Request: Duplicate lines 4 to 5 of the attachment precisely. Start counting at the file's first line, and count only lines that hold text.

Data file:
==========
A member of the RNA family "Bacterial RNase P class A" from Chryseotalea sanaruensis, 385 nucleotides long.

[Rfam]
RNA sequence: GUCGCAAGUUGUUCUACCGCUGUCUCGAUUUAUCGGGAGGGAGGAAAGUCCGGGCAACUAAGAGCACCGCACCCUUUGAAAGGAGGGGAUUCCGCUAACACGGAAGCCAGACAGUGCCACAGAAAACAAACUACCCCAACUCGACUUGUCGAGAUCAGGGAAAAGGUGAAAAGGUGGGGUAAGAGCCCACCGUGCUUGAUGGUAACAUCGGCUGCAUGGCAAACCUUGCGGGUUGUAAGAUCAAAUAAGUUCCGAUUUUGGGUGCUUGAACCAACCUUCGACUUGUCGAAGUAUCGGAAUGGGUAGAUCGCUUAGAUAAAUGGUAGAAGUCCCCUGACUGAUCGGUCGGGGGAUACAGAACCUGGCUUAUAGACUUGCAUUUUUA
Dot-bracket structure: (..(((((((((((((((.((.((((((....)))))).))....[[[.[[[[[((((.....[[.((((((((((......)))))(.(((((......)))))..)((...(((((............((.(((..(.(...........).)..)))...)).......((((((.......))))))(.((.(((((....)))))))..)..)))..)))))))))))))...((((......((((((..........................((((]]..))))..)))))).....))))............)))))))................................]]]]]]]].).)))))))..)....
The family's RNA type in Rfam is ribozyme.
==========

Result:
Dot-bracket structure: (..(((((((((((((((.((.((((((....)))))).))....[[[.[[[[[((((.....[[.((((((((((......)))))(.(((((......)))))..)((...(((((............((.(((..(.(...........).)..)))...)).......((((((.......))))))(.((.(((((....)))))))..)..)))..)))))))))))))...((((......((((((..........................((((]]..))))..)))))).....))))............)))))))................................]]]]]]]].).)))))))..)....
The family's RNA type in Rfam is ribozyme.